Understanding Sea Level

Key Indicators

Global Mean Sea Level

What is global mean sea level?

This is the average height of the entire ocean surface. Global mean sea level rise is caused primarily by two factors related to global warming: the added water from melting land-based ice sheets and glaciers and the expansion of seawater as it warms.

What are we looking at?

The plot shows global change in sea level since 1993, as observed by satellite altimeters. The black line tracks the measurements, while the blue line shows how much uncertainty is associated with these measurements. Data shown are the latest available, with time needed to allow for processing (a lag of up to 4 months).

Note: The data shown in the plot does not include the glacial isostatic adjustment (GIA). The data with GIA applied can be downloaded using the link below the plot.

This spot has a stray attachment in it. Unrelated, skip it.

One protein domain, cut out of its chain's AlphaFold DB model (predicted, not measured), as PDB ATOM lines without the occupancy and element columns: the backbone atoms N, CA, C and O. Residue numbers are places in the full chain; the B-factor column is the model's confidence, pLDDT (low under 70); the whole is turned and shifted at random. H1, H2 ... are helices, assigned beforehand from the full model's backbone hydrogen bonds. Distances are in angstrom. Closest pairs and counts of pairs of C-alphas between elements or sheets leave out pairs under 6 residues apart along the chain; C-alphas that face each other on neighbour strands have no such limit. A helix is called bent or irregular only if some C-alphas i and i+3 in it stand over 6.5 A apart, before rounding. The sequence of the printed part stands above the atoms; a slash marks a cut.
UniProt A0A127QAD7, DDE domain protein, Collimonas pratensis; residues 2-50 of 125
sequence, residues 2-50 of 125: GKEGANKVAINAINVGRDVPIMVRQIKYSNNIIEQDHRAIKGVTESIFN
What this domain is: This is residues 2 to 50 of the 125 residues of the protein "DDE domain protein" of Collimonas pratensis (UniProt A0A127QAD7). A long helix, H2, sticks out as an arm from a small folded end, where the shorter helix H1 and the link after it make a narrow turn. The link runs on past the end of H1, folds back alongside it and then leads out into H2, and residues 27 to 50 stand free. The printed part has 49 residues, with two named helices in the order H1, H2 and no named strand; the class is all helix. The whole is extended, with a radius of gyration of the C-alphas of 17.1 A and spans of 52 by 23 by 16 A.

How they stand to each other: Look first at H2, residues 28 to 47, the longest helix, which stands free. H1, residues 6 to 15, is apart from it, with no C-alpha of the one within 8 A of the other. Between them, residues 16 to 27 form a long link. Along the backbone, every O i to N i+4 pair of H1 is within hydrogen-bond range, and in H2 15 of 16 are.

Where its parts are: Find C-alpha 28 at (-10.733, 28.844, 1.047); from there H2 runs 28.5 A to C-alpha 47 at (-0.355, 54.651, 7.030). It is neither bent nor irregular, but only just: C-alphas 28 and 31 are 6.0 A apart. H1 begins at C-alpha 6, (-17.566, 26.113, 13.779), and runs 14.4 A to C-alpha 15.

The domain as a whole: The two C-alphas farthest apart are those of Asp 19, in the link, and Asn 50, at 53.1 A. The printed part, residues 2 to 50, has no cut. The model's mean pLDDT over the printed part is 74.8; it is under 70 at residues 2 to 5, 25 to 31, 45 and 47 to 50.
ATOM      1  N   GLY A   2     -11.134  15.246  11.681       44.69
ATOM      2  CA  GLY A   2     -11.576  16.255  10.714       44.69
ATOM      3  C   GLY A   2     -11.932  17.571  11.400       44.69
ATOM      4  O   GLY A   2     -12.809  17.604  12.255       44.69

Why do we care?

Global mean sea level is an important climate indicator, providing information on how the ocean is warming and how much land ice is melting. Global sea levels have been rising for decades in response to a warming climate. The annual rate of rise – or how quickly sea level rise is happening – has also increased from 0.08 inches/year (0.20 centimeters/year) in 1993 to the current yearly rate of 0.17 inches/year (0.44 centimeters/year). Data on this increase in the rate of global sea level rise is critical to planners understanding the trajectory of future sea level rise. More information on the importance of the 30-year satellite record and data on the trajectory of global mean sea level can be found here.

Reference: Willis, Hamlington, Fournier, 2023.

Reference: Beckley et al., 2017; GMSL dataset


Satellite Altimetry (TOPEX/Poseidon and Jason I, II, III, Sentinel-6 Michael Freilich)


Data source: Satellite sea level observations. Credit: GSFC/PO.DAAC
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Sea level trends (1993-2016) For over 27 years, satellite altimeters have measured the sea surface height of our ever-changing oceans. This image shows the change in sea surface height across the globe from 1993 to 2019. Credit: NASA